I'm learning how to be a business owner, luckily with the help of a program for "dislocated workers" that provides me with free training and support from a business advisor. I'm close to completing my business plan and then can submit it for a small seed grant from the program. I came from such a blue collar family that being a business owner, trying to get my brain around how business works, feels like such an unexpected experience.

So much about my life now is unexpected, not at all what I used to be planning for. 47 sees me watching for sales and trying to do our grocery shopping strategically, cooking more inexpensive meals at home. I am reminded of the frugality, the barest of minimum my Mother and I lived with for long stretches at a time. It isn't always easy and I do miss my tech salary. That said, my life now is so full of richness, wonder, delight, and love. There are so many things I continue to discover are possible when I don't work 50-60 hours a week, including connecting deeply with CK over gardening as well as having time to really appreciate all the things, including beautiful flowers, she brings to my life.

I'm so grateful to be here now, in this life, with this health, and with the support of the loving beings that now surround me. I'm teaching 9-12 Yoga classes a week now and continuing to work towards completing my certification in Integrated Movement Therapy. I'm stretching my confidence slowly in regards to my art, but continue to explore the ideas that come to me as both a way of creating beauty and to let myself use my art as a way to express the journey I've been on as I heal.

Having come all this way through all this welter
Under my own power,
I've earned this worn-down, hard, incredible sight called Here and Now.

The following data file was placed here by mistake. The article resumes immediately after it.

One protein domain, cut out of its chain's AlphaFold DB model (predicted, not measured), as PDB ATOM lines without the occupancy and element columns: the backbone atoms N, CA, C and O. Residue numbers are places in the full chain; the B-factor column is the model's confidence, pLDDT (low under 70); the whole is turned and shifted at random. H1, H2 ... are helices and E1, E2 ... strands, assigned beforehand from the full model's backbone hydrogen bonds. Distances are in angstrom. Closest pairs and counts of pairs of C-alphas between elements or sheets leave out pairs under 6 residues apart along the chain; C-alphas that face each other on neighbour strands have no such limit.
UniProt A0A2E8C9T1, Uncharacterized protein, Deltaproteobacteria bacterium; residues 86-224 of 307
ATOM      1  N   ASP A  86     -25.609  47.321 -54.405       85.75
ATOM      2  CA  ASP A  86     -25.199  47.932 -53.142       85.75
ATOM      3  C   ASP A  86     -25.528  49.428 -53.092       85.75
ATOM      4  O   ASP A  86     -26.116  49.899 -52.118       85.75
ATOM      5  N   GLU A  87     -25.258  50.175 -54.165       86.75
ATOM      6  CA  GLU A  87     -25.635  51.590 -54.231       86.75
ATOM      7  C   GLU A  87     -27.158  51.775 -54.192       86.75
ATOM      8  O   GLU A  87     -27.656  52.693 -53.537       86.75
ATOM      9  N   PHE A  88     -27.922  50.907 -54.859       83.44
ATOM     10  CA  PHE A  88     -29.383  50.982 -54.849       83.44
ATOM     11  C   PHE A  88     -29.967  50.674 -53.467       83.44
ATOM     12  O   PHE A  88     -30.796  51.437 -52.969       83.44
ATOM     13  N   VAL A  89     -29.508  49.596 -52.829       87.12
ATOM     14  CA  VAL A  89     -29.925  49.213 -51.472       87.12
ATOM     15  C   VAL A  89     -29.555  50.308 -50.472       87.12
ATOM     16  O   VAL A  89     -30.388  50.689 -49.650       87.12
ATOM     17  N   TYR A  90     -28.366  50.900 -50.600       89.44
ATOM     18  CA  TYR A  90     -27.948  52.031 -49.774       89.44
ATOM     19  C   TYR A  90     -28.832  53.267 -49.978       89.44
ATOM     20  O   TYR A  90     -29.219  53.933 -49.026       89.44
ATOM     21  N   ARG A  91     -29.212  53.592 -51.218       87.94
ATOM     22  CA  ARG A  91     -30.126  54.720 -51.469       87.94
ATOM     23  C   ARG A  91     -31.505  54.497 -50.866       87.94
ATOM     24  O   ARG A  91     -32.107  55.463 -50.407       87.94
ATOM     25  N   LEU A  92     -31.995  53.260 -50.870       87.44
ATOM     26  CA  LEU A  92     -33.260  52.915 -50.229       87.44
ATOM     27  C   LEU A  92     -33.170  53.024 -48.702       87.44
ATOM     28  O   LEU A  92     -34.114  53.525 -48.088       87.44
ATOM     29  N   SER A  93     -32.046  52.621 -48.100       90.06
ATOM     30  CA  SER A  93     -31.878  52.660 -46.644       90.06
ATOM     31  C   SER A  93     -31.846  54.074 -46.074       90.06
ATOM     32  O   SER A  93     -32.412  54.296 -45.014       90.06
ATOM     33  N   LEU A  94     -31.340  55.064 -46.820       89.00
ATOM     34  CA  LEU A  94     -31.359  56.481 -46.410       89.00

I've taken liberty a bit with some lines above from a poem by Northwest poet, David Wagoner, "Getting There". It's a poem that has continued to open and unfold for me since discovering it when I was 15 or so. It feels appropriate to put it here again, it has been in my mind the past several days as this birthday approached.

Getting There
by David Wagoner

You take a final step and, look, suddenly
You’re there. You’ve arrived
At the one place all your drudgery was aimed for:
This common ground
Where you stretch out, pressing your cheek to sandstone.

What did you want
To be? You’ll remember soon. You feel like tinder
Under a burning glass,
A luminous point of change. The sky is pulsing
Against the cracked horizon,
Holding it firm till the arrival of stars
In time with your heartbeats.
Like wind etching rock, you’ve made a lasting impression
On the self you were
By having come all this way through all this welter
Under your own power,
Though your traces on a map would make an unpromising
Meandering lifeline.

What have you learned so far? You’ll find out later,
Telling it haltingly
Like a dream, that lost traveler’s dream
Under the last hill
Where through the night you’ll take your time out of mind
To unburden yourself
Of elements along elementary paths
By the break of morning.

You’ve earned this worn-down, hard, incredible sight
Called Here and Now.
Now, what you make of it means everything,
Means starting over:
The life in your hands is neither here nor there
But getting there,
So you’re standing again and breathing, beginning another
Journey without regret
Forever, being your own unpeaceable kingdom,
The end of endings.